IWMF and ROAAAR Debut Inclusive Journalism Safety Training
Program will cultivate newsroom security advisers representative of their communities
[April 14, 2021 – WASHINGTON, DC] – The International Women’s Media Foundation (IWMF) and ROAAAR today announced the commencement of ‘Next Gen Safety Trainers,’ a groundbreaking program building a new model for journalism safety advising. Indicative of a rapidly evolving industry, the program will use inclusive instructional models to expand the diversity of journalism’s safety training community.
While HEFATs are known as an industry standard in journalist training, many HEFAT advisers come from similar backgrounds; predominantly, white male military veterans whose experience favors conflict reporting. Expanding safety advising to include the risks of reporting in the United States, threats that LGBTQI+, BIPOC and women journalists experience in the field, and the dangers of digital threats are all critical to inclusive safety training.
The first cohort of fellows – 16 women and non-binary people with experience across the media, military, emergency care, education and technology sectors – will receive training from experts in digital and physical security, trauma response and newsroom safety management. Their participation will prepare them to lead HEFAT courses, consult with media organizations, work as newsroom safety advisors and deliver workshops on relevant safety experience.
“The Next Gen Safety Trainers program disrupts the traditional HEFAT model, recognizing that safety training must be responsive to the journalists who are being trained and the evolving threats they face,” said Elisa Lees Muñoz, executive director of the IWMF. “We are empowering our fellows to provide holistic, individualized and intersectional safety training that has previously been inaccessible.”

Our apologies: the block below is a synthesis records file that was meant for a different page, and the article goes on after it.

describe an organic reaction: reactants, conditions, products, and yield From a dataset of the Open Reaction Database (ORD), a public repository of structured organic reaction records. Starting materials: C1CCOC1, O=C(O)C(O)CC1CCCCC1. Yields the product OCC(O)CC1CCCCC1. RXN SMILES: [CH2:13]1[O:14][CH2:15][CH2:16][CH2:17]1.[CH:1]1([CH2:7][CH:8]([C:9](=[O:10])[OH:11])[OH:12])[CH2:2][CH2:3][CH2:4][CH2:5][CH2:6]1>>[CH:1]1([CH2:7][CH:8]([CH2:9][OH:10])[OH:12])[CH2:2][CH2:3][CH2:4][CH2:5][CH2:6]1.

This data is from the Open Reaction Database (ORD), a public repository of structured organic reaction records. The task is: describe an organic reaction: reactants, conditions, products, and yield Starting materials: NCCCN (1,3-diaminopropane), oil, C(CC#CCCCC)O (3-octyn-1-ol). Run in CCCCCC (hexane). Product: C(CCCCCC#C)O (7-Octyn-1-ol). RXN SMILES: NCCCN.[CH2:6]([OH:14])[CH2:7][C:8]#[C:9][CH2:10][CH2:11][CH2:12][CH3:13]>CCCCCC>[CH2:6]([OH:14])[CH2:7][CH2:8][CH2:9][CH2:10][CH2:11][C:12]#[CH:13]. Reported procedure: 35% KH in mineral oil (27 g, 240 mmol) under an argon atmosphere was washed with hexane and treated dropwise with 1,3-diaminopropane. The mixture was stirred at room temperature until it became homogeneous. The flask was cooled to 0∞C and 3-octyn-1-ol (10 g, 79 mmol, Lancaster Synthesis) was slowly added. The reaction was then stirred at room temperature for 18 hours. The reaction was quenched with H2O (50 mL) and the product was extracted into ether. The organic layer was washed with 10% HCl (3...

The Next Gen Safety Trainers curriculum was designed by a team of digital and physical safety experts helmed by Ali Baskerville, founder of the intersectional journalism training nonprofit ROAAAR. “Leading this program feels like our most important work yet to make space for a more diverse generation of safety trainers,” Baskerville said.
“This project equips journalists with the capability to be conscious of how their identity impacts their safety within dynamic situations,” said Next Gen Safety Trainers fellow and documentary photographer Vanessa Charlot. “It provides them with the skills they need to keep themselves safe while sharing pertinent stories with the world.”
To learn more about the fellows, Leadership Team, and the Next Gen Safety Trainers program, visit iwmf.org/programs/next-gen-safety-trainers/.
About the IWMF
Founded in 1989, the International Women’s Media Foundation (IWMF) is the only global non-profit organization that offers emergency support, safety training, grants, reporting opportunities and funding avenues offered specifically for women journalists. We are making more women’s bylines possible and work tirelessly to ensure a greater diversity of voices represented in the news industry worldwide. Follow the IWMF on Twitter at @IWMF, on Facebook at @IWMFPage and Instagram on @TheIWMF.
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Director of Communications